As you probably have heard by now, Heartbleed is the name of a new critical vulnerability in OpenSSL, the de facto open source library used in many applications to implement SSL and TLS. According to the Heartbleed website, a coding error in OpenSSL was introduced in December 2011 which allows remote attackers to read memory that could lead to divulging a server’s private key or other private in memory information. As described on the Heartbleed website, “ This allows attackers to eavesdrop on communications, steal data directly from the services and users and to impersonate services and users.”
Given the length of time the vulnerable code has been available it’s likely your server is vulnerable if you are using any of the OpenSSL 1.0.1 branches. CloudPassage customers are able to determine if their servers are vulnerable by using the software vulnerability feature of Halo. Furthermore, by making use of a CloudPassage-developed tool, coupled with our API, customers can obtain a consolidated list of all vulnerable servers.
Below I’ll be presenting a way to make use of a CloudPassage tool to obtain a consolidated list of all your vulnerable servers. Next, I’ll demonstrate a short snippet using Chef that will install the latest OpenSSL package and restart nginx.
While it sounds like the noise made by a cartoon character, OOTT is a Ruby program that collects information about your Halo-managed systems and presents HTML views of each group of machines (and one final report summarizing all of them). OOTT stands for “One Of These Things”. For a simple aspect of a system (such as “Account tjames exists”), it shows you how many systems have it:
OOTT outputs pages that are organized from highest priority to lowest, so you know where to start. The top half of the report holds the server aspects where they disagree. The bottom half holds the ones where they all agree. Inside both of those we start with critical+bad, then bad, indeterminate, and finally good.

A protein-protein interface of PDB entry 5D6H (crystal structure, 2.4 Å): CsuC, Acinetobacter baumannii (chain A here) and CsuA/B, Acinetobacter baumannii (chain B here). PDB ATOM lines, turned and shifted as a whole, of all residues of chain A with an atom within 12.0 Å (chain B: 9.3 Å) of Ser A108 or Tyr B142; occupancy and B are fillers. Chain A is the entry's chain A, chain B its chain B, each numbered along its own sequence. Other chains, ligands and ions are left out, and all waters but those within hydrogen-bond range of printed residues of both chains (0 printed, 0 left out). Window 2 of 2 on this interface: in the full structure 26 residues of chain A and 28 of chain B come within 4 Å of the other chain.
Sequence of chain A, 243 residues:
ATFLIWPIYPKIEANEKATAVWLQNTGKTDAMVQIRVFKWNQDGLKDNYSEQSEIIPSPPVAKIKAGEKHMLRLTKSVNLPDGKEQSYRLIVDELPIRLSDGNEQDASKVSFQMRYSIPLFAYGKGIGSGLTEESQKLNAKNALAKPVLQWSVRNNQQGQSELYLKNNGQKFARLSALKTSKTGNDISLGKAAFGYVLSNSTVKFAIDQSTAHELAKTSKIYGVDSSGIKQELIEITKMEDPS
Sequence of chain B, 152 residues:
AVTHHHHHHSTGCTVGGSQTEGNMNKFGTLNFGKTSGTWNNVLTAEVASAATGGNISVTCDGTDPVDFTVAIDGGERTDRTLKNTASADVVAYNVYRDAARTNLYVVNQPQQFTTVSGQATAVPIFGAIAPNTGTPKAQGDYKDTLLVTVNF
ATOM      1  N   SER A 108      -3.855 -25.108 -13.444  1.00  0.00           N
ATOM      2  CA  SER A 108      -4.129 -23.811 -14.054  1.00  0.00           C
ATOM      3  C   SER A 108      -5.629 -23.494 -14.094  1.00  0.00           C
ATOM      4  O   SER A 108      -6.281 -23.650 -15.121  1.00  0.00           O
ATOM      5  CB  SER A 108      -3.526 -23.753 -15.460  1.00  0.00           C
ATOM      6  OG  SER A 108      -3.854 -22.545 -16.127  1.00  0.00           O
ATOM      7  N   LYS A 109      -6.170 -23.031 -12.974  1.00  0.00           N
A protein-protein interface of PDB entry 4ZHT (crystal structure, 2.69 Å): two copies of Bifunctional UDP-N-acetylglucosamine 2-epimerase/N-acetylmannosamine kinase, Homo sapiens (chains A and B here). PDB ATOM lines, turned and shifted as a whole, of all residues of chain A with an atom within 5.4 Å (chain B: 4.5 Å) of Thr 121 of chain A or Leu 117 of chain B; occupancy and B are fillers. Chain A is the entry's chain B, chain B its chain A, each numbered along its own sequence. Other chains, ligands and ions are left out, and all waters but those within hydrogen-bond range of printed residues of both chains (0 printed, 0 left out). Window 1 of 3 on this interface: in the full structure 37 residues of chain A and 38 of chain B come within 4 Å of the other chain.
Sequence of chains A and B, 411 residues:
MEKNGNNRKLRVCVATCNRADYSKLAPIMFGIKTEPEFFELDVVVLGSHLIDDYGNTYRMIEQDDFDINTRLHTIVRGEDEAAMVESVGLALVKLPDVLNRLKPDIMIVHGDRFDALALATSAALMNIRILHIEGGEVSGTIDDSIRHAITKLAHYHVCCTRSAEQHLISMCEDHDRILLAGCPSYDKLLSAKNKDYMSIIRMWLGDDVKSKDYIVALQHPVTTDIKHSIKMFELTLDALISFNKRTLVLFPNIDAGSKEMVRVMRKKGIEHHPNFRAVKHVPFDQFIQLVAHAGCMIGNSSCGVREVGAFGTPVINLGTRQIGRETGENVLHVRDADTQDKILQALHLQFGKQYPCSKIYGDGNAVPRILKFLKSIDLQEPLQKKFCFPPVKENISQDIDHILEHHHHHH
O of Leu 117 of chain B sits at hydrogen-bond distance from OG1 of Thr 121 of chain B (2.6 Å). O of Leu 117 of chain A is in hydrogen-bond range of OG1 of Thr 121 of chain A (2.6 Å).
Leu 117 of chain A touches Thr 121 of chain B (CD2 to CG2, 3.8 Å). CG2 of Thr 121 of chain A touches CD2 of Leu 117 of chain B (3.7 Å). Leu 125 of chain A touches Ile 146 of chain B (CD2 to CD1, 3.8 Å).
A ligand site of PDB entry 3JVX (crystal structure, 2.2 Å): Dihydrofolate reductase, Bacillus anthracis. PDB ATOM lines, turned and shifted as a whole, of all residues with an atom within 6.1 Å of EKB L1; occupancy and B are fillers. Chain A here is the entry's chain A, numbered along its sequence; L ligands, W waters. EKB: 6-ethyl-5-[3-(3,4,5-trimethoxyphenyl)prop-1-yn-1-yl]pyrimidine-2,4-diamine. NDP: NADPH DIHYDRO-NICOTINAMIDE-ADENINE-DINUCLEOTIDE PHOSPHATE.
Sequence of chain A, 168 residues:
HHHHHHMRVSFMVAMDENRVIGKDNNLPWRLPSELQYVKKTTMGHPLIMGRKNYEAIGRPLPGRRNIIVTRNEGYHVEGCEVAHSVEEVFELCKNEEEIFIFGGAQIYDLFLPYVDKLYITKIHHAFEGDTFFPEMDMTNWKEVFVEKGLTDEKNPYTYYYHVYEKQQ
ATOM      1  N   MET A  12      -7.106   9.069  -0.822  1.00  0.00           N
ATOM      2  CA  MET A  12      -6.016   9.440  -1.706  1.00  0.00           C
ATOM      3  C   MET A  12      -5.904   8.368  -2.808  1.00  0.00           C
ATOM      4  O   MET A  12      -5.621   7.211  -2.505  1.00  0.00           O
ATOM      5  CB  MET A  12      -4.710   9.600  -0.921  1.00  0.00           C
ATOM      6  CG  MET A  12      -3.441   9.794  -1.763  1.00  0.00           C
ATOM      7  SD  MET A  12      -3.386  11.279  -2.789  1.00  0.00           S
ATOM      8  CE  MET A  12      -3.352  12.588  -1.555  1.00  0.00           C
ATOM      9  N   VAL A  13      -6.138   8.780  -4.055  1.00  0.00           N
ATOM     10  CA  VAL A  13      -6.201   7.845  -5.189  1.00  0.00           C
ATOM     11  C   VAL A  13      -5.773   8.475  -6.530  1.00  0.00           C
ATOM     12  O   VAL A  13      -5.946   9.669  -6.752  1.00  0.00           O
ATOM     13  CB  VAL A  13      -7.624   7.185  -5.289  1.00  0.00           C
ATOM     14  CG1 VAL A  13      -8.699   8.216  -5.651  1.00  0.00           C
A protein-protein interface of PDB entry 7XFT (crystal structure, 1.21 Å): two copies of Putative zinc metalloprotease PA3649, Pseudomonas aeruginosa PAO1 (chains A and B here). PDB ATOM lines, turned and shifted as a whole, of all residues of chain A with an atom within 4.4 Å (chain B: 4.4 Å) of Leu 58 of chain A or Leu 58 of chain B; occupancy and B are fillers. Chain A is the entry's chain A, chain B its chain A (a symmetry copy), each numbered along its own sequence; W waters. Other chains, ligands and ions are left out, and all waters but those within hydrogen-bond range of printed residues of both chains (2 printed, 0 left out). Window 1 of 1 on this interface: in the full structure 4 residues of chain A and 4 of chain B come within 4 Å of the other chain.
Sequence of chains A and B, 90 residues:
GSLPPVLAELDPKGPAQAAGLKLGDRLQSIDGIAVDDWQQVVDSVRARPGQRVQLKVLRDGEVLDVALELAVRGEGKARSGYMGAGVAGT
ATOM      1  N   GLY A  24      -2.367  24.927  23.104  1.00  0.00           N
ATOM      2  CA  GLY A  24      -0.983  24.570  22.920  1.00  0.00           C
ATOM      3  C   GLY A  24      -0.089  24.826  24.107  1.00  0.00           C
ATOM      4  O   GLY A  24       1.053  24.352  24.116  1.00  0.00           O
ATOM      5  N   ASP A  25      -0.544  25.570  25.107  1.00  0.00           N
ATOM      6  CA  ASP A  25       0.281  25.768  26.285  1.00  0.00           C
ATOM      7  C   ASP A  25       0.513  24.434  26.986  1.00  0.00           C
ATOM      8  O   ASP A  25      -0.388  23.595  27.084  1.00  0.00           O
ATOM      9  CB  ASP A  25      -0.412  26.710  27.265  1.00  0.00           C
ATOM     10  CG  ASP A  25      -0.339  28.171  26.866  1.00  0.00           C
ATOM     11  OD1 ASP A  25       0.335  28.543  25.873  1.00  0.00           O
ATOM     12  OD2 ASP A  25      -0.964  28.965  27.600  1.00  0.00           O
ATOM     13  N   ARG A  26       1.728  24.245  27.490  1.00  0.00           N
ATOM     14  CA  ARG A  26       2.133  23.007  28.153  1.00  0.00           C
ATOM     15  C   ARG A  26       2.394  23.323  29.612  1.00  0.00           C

The same tool can be used to discover all the Halo protected servers which are vulnerable to HeartBleed ( CVE-2014-0160 ). For example, here is a sample output you might see:
Once you have gotten the output, you can click the number to expand the list of servers that are registering as vulnerable.
The real benefit of a report like this shows up when you manage more than a few systems. OOTT does the work of summarizing a large number of server aspects such as presenting a consolidated list of all HeartBleed vulnerable servers.
For a more comprehensive review of OOTT, visit this blog: http://blog.cloudpassage.com/2013/04/16/one-of-these-things-is-not-like-the-others/
Giving it a try
OOTT and its associated readme and library are available at the CloudPassage Toolbox on Github. The install takes just a few minutes and requires Ruby and a few Ruby support libraries.
Using Chef to Automate Update OpenSSL Installation
At CloudPassage, we are big users of Chef to orchestrate all our server configurations. A quick way to ensure all your servers always have the latest version of the openssl package is to create a recipe that tells Chef to always upgrade the package.
An example Chef recipe snippet for this directive is below.
package "openssl" do
Even after the new OpenSSL package is installed you’ll want to make sure you restart services that use the library. For example, if you need to restart nginx on a bunch of servers, you can run a Chef knife command such as:
knife ssh -C 1 "chef_environment: AND recipes:*" "sudo /etc/init.d/nginx restart; sleep 60"
If you follow the above steps, you will have a comprehensive picture of the security state of all of your hosts in relation to the Heartbleed vulnerability. And you can take the necessary patching steps to remove the vulnerability.